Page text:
We Come With Joy! A Gathering on Worship in the Progressive Church

  • We Come With Joy! A Gathering on Worship in the Progressive Church
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    Location: Dayton, Ohio
    Contact: carole@allianceofbaptists.org

    We Come With Joy!—A Gathering on Worship in the Progressive Church

    October 17-19, 2014—Harmony Creek Church—Dayton, Ohio

    Register now!

    Join us for an inspirational and informative weekend as we explore the meaning and practice of worship as it is emerging in progressive congregational settings. Be renewed by a variety of worship experiences featuring creative liturgies, contemporary hymns, instrumental music, biblical storytelling and preaching using technology and the arts. Joyfully return to lead worship in your setting spiritually renewed and equipped with ideas and resources to do the work of worship!

    Schedule, housing information, workshop leaders and more can be found below!


    Registration

    $50.00 per person - early bird

    $75.00 after Sept. 12, 2014

    Housing

    Holiday Inn Express, 5655 Wilmington Pike, Centerville, Ohio 45459, 937-424-5757

    $109.00 (Including complimentary hot breakfast)

    Free housing is available to Seminary Students upon request. Contact Mike Castle: mdcastle@aol.com

    Register Now!


    Plenary and Worship Leaders:


    Richard Bruxvoort-Colligan, our contemplative worship and workshop leader for the weekend, is an adventurous and imaginative composer, teacher, worship leader and hymn writer and a gifted craftsman leading community prayer. Since earning an M.A. in Theology and the Arts from United Theological Seminary of the Twin Cities he has been immersed in a long-term study of the Psalms, creating new songs for all of the 150.He lives with his family in Strawberry Point, Iowa.




    Christopher Grundy, plenary speaker, worship leader and teacher, brings over two decades of creative worship leadership, composing and teaching to his weekend offerings. Informed by his extensive research in liturgical studies, his tenure serving local congregations in Iowa and Kansas, as well as his teaching of preaching and worship at Eden Theological Seminary in St. Louis, Christopher has been shaping worship in the emerging church for two decades. He is a co-author of the book The Work of the People: What We Do InWorship and Why and has ten songs in the United Church of Christ’s songbook Sing! Prayer and Praise.



    Molly Marshall, sanctuary proclaimer on Sunday morning, is a trusted and prophetic voice among Baptists, having earned theological degrees and taught at Southern Baptist Theological Seminary prior to serving as professor, acting dean and now president and professor of theology and spiritual formation at Central Baptist Theological Seminary in Kansas City, Kansas. Her published works include No Salvation Outside the Church?, What it Means to Be Human, and Joining the Dance: a Theology of the Spirit, as well as numerous chapters in books, dictionary and journal articles, and Bible study curricula.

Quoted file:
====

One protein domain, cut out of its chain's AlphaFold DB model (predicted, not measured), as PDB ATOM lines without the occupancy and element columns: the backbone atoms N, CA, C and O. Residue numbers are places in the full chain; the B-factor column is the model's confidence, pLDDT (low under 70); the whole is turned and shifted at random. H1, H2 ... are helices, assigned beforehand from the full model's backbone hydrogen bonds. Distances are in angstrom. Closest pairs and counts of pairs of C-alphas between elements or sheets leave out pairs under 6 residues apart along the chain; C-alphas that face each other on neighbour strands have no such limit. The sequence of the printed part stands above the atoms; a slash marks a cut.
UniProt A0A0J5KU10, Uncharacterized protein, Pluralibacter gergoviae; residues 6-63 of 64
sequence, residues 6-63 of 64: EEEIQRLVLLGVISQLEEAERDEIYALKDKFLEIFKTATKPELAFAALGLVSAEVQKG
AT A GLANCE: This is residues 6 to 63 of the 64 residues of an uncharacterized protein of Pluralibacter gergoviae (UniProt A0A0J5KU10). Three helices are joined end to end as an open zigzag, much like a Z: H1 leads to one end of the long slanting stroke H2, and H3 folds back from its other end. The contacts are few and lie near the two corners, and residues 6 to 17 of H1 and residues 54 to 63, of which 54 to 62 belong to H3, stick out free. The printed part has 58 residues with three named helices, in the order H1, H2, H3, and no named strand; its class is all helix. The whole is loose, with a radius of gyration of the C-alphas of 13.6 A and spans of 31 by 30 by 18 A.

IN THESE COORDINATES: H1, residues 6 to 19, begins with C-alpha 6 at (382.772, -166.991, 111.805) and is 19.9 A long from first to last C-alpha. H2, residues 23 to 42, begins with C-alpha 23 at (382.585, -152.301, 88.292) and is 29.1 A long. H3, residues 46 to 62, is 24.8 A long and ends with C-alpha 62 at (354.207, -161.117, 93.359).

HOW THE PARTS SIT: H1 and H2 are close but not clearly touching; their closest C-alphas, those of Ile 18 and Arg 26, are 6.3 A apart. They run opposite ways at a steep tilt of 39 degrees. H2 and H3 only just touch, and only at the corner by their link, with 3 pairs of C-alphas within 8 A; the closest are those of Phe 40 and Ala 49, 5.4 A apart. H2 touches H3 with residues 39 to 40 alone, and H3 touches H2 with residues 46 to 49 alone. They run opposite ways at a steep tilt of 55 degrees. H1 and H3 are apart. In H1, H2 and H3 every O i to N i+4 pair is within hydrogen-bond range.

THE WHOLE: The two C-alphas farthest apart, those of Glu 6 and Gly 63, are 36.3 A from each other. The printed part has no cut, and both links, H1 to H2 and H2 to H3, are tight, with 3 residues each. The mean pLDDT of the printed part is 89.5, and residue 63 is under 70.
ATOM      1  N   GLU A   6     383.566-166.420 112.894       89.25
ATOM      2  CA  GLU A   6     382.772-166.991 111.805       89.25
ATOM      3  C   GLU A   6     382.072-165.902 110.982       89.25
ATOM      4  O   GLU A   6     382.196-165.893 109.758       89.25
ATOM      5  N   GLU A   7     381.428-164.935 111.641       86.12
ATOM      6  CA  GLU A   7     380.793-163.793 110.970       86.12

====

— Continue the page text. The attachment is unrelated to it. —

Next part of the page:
Eric Mathis, leader in worship and workshops throughout the weekend, is a frequent speaker and writer on adolescent spirituality, liturgy and the arts and Baptist worship practices with a commitment to liturgical responsibility. An ordained minister, Eric earned degrees in music, theology and homiletics before joining the faculty at Samford University in Birmingham, Ala., where he is also the director of anima: the Forum for Worship and the Arts.



    Debra Mumford, proclaimer in Saturday’s service and workshop leader is a writer, preacher, teacher and prophet, serving as professor and associate dean at Louisville Presbyterian Seminary in Kentucky. A native of North Carolina, her journey has taken her from east to west coast as she has studied, proclaimed, written and published for and about the contemporary church. She holds standing as an American Baptist minister and recognition in the Alliance of Baptists.




    Trent Sims, our organist for the weekend, is a native of Dayton, Ohio and has been an organist since he was 16 including a career as a theater organist in Cincinatti, Indianapolis and Dayton. He has performed across the United States, England and Germany. Along performing and recording, Trent serves as organist and director of choral music of Harmony Creek Church, Kettering, Ohio.


    Workshop Information

    Workshop Session One: Saturday, October 18 11a.m.-12:15p.m.

    God as Jazz Band Leader: Human and Divine Power and Responsibility in Worship and Prayer

    Facilitator: Carolyn Bohler

    We will attend to the metaphors we use for the Divine and reflect upon the implications of power and responsibility —those God and humans have. The purpose will be to foster justice and compassion, not “leaving” to God action we need to take ourselves. God as Jazz Band Leader may be an evocative metaphor for this purpose.

    Carolyn Bohler recently retired from 39 years of ministry in the United Methodist Church. For 21 years she was Professor of Pastoral Theology and Counseling at United Theological Seminary, Dayton, Ohio. She is the author of God the What? What our Metaphors for God Reveal about our Beliefs in God, and God Is Like a Mother Hen, among other books.